HOME > Chowhound > General Topics >

Discussion

IS THERE MANY who think pan rosted thick steak much "superior" than grilled one??

hi i recently searched out the blogs about tom collichio's craftsteak and interviews in some website.
he often say he doesn't like grilled steak because of it being charred and he found charred parts very bitter so he pan-roast steak with peanut oil first and then adding chunks of butter to cover pan's weakned heat unlike high heat generated from red charcoals in bottom.
and he finally finish it in the oven which i guess that costs pricier gas useages.
but i don't know why he said this. there is other soultion such as installing salamander broiler or normal grill without cast iron grate which is the most certin prime suspect for charring.
even if many famous chef such as Thomas keller and Tom collichio say they dont afraid using butter, rather they love it in there dishes, is it really necesary choice?
carefully grilled steak do not usually leaves grill marks especilly when used without cast iron grill grates.
anyone could comment this issues?

  1. Click to Upload a photo (10 MB limit)
Delete
  1. I would pan-roast a steak before grilling it. By pan roasting you affect more surface proteins and achieve better flavor. Grilling, though, requires much less cleanup, and is more of a social activity. When I pan roast I usually add butter about halfway through, and maybe a garlic clove and thyme or rosemary sprig, basting as I go with the pan juices.

    1. To each his own, I guess. I rather like those charred bits, particularly when they're surrounding subrare meat, and only wish that I had a super high-end grill so I could get a real "black and blue" result.

      6 Replies
        1. re: FlyFish

          I do grilling demos for some companies - Viking, Lynx, etc - and have to agree that with the infrared burners, you can achieve a result more like a steakhouse steak (which is done in an infrared broiler) Plus you have an advantage over the steakhouse broiler since you can maintain different temperature zones. You don't have to cook a steak over a 1400 degree flame until it reaches medium rare or medium, if that's how you like it. More and more grills are coming out with these burners now, though, and not just high-end brands.

          1. re: FlyFish

            I was surprised a few years ago when I ordered a steak "black and blue", and they brought me a pan-roasted steak. It was during the craze for "blackened" everything, and I guess that's what they thought I wanted. It had an interesting crust, but not the type of char I expected, and it was rare in the centre.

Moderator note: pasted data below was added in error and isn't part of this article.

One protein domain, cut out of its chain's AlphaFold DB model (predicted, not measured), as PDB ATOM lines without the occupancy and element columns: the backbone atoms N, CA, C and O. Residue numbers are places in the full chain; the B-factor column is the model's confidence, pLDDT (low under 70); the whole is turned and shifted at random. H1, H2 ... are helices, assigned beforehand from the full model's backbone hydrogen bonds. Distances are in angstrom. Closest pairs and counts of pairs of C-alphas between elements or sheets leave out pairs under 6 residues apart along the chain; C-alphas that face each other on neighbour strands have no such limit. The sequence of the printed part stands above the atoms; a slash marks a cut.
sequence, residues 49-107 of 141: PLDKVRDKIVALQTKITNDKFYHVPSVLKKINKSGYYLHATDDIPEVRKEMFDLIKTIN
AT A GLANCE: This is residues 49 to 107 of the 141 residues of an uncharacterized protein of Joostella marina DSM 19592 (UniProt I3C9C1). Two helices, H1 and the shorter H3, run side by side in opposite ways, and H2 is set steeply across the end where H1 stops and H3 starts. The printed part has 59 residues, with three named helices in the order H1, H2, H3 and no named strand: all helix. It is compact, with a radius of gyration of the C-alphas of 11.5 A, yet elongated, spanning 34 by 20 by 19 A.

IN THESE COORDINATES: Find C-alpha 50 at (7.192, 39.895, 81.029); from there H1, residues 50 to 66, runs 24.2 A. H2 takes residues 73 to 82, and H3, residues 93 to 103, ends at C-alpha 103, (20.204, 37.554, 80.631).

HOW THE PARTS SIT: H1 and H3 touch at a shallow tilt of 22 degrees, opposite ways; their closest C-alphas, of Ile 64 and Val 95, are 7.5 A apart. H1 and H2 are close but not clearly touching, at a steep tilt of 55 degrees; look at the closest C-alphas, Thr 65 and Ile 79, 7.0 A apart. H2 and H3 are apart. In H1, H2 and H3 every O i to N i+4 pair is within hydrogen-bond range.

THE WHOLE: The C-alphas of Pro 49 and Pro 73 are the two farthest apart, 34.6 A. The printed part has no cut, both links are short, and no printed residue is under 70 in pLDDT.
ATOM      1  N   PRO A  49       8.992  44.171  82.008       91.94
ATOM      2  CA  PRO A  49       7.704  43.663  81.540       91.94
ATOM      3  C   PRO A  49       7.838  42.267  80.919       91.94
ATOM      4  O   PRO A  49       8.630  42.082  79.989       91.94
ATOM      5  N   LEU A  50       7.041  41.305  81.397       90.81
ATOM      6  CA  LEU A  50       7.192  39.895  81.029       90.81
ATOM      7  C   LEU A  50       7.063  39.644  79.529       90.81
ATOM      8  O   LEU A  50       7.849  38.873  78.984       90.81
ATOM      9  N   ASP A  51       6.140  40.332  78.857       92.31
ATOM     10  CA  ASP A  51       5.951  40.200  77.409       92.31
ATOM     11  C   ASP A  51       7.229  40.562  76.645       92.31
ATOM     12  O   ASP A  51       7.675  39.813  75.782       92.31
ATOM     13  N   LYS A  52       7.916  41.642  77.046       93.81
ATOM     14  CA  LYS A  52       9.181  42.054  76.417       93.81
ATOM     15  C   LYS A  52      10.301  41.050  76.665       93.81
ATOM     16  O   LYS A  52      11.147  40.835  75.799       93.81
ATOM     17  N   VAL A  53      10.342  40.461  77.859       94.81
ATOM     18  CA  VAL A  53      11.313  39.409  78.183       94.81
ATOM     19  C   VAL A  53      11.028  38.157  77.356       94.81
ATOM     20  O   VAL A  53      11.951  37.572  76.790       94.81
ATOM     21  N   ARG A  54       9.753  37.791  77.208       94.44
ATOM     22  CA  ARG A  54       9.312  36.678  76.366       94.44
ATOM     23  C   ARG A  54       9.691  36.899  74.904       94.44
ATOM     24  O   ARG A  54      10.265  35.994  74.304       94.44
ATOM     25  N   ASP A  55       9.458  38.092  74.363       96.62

But if I had a choice, I'd rather have it done on the grill.

            1. re: FlyFish

              Until that super high-end grill finds its way to your back yard, you can use a $20 smokey joe and a large charcoal chimney starter to get a true black and blue steak. Take the small bottom grate out of the grill and set it aside. Set the chimney up on the top grate, fill it with lump charcoal and get it really cranking, adding more coals as necessary to keep the chimney full nearly to the top.

              Here's the trick: don't dump the charcoal into the grill. Put the small grate on top of the chimney, let it heat up for a couple of seconds, and then cook the steak right on the chimney, which is well over 1000 degrees Farenheit.

              Obviously, given the size of the chimney, this isn't an effective way to cook for a crowd. But for one or two steaks it works pretty well.

              1. I prefer pan roasted to a gas grill but I prefer charcoal grilled to pan roasted. The smoke from a real charcoal grill adds some great flavor in my opinion. If you're not getting the smoke, a cast iron pan will get some great sear on the steak which is also good flavor.

                2 Replies
                1. re: ccbweb

                  Good point. I forgot to mention that I always season my steaks with a blend of sweet smoked paprika and sea salt. It kinda makes up for the lack of charcoal.

                  1. re: almansa

                    Hey, great idea. I've got both sweet and hot smoked paprika, that should do very nicely for my next steak. Thanks!

                2. I pan roasted a couple of veal chops in my cast iron pan last night, and I think the results were superior to cooking them on the grill--more control over the degree of rareness, and able to reduce the marinade--red wine, rosemary, etc--into a bit of sauce. We also have a charcoal grill, and it's great when you want that char.